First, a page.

Simon is best known as the writer/creator of The Wire, the unbelievably excellent and roundly appreciated “cop show” that Simon says is really “a show about the end of American Empire.” Which seems quite a lot to take on, for an hour-long primetime television show. And so all the more impressive for the honest attempt.
A self-described socialist (but not a Marxist, he is quick to note), Simon was a crime reporter for the Baltimore Sun for over a decade. Then he wrote a book, Homicide, which led to the cop show Homicide, which were both based on his journalistic observations working the beat in Baltimore.
As is portrayed with his shows, he has seen the ugly underbelly of our uber-capitalist society. And he is dead set on sharing that story, so that it can’t be (as easily) ignored.
In commenting about The Wire (and his new show Treme, about post-Katrina New Orleans), Simon doesn’t mince words when articulating the unfortunate truths of our capital-obsessed social economy. “Every single moment, on this planet, from here on out, human beings are worth less. Not more, less,” he told a crowd at Loyola College. It’s a simple, stark truth with some revealing implications.
“We’re in the postindustrial age. We do not need as many of us as we once did. We don’t need us to generate capital. We don’t need us to generate wealth. We are in a transitive period where human beings have lost some of their value.”
From the war on drugs to the reform of education, our political system is built largely on hollow promises with barely enough durability to last until the next election.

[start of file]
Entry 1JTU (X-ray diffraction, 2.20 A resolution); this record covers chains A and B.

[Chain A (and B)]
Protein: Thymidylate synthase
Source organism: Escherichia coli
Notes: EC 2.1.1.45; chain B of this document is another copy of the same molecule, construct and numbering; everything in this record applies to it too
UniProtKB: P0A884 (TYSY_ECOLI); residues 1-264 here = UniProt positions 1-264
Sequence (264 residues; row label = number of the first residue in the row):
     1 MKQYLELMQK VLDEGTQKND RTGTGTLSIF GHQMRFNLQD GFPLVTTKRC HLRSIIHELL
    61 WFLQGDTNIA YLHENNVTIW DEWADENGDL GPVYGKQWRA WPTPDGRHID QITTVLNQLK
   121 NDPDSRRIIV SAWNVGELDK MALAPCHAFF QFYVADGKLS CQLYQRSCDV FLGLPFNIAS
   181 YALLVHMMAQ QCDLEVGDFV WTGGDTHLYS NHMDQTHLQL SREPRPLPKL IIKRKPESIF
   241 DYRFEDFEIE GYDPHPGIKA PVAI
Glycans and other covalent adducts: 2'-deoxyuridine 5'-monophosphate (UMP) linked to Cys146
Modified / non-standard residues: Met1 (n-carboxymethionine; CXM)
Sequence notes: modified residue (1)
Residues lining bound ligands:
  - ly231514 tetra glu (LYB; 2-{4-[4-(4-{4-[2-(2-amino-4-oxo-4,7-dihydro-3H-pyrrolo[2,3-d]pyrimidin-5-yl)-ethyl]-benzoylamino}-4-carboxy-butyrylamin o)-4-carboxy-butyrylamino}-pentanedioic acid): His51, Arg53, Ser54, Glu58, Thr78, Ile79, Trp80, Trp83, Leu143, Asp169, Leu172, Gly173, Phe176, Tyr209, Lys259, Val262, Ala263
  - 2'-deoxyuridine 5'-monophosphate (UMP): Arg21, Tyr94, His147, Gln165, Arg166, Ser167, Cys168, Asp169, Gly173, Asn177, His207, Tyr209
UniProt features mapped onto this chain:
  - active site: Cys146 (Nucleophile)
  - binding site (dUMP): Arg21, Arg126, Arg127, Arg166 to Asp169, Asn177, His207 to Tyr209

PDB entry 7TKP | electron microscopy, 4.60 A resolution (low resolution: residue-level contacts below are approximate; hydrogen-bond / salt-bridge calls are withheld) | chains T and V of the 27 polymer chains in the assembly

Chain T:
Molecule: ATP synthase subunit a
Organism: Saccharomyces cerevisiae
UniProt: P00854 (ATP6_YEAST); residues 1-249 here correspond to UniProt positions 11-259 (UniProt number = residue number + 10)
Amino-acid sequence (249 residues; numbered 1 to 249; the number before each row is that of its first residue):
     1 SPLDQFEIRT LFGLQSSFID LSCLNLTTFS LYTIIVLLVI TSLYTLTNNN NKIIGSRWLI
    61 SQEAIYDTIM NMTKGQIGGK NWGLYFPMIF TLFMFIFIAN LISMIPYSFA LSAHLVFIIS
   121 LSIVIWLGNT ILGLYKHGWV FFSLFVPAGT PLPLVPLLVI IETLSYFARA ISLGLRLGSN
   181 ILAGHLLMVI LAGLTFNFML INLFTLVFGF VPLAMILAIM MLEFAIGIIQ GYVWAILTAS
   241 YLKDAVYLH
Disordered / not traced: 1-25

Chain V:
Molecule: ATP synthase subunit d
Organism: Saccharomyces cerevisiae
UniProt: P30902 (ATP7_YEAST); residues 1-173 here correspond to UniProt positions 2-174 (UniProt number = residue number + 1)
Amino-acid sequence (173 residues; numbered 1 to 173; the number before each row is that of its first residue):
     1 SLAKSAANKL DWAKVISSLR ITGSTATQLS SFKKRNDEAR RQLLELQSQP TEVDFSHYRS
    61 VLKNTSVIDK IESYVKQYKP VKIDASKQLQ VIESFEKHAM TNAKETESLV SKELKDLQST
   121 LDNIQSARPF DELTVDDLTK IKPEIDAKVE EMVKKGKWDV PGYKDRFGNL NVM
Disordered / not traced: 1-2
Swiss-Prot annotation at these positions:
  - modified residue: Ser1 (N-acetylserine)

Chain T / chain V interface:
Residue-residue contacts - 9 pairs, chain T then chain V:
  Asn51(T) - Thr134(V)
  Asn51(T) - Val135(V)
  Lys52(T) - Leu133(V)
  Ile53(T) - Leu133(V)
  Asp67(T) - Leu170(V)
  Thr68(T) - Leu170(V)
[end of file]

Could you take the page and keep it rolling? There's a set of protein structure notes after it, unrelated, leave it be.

“Both parties fear telling the truth. The collapse of all democratic integrity over taxes is near complete,” he states, noting that it was our taxes that funded American’s golden age of prosperity under Eisenhower. “Yet there isn’t a politician with balls enough to tell that truth because the whole system has been muddled by the rich. It’s been purchased.”
Simon likewise laments the current state of journalism, and its increasingly diminishing effect on popular culture and discourse. But is hopeful that through television, he can still affect change through story. “A TV show can’t hold people and institutions to account like good journalism can,” he admits. “But if I can make you care about a character, I may make you think a little longer about certain dynamics that might cause you to … be more willing to accept a critique of the prevailing political and social systems. Or not.”
At least, that is his hope with his new project and television series, Treme. “This show, if we do it right, is an argument for the city. For the idea of American urbanity, for the melting pot, for the idea that our future can’t be separated from the fact that we are all going to be increasingly compacted into urban areas, though we’re different in race and culture and religion. And what we make of that will determine the American future.”
It seems like, unfortunately, a lot to ask. But at least it’s an honest challenge. And one that we as a society are certainly capable of achieving. If we collectively choose to do so.